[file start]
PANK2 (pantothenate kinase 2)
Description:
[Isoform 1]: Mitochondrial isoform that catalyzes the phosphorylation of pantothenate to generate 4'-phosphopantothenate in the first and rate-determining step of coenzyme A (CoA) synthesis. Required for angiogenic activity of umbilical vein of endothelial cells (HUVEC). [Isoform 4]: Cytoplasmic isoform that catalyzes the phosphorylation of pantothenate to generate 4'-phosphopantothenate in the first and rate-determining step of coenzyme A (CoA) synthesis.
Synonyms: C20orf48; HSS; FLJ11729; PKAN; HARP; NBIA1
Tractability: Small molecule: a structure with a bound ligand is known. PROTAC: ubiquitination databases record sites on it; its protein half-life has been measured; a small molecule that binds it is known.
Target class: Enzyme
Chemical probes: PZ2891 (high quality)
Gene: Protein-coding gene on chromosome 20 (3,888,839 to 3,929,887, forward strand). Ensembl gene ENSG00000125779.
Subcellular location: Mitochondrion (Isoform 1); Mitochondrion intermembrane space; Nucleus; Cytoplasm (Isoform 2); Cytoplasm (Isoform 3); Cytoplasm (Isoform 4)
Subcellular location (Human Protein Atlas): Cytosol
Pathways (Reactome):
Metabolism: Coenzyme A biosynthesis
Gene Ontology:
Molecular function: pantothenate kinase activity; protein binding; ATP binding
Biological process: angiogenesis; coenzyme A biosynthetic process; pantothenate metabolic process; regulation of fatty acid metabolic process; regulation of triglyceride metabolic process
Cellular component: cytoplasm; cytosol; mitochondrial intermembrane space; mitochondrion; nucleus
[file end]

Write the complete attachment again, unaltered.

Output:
PANK2 (pantothenate kinase 2)
Description:
[Isoform 1]: Mitochondrial isoform that catalyzes the phosphorylation of pantothenate to generate 4'-phosphopantothenate in the first and rate-determining step of coenzyme A (CoA) synthesis. Required for angiogenic activity of umbilical vein of endothelial cells (HUVEC). [Isoform 4]: Cytoplasmic isoform that catalyzes the phosphorylation of pantothenate to generate 4'-phosphopantothenate in the first and rate-determining step of coenzyme A (CoA) synthesis.
Synonyms: C20orf48; HSS; FLJ11729; PKAN; HARP; NBIA1
Tractability: Small molecule: a structure with a bound ligand is known. PROTAC: ubiquitination databases record sites on it; its protein half-life has been measured; a small molecule that binds it is known.
Target class: Enzyme
Chemical probes: PZ2891 (high quality)
Gene: Protein-coding gene on chromosome 20 (3,888,839 to 3,929,887, forward strand). Ensembl gene ENSG00000125779.
Subcellular location: Mitochondrion (Isoform 1); Mitochondrion intermembrane space; Nucleus; Cytoplasm (Isoform 2); Cytoplasm (Isoform 3); Cytoplasm (Isoform 4)
Subcellular location (Human Protein Atlas): Cytosol
Pathways (Reactome):
Metabolism: Coenzyme A biosynthesis
Gene Ontology:
Molecular function: pantothenate kinase activity; protein binding; ATP binding
Biological process: angiogenesis; coenzyme A biosynthetic process; pantothenate metabolic process; regulation of fatty acid metabolic process; regulation of triglyceride metabolic process
Cellular component: cytoplasm; cytosol; mitochondrial intermembrane space; mitochondrion; nucleus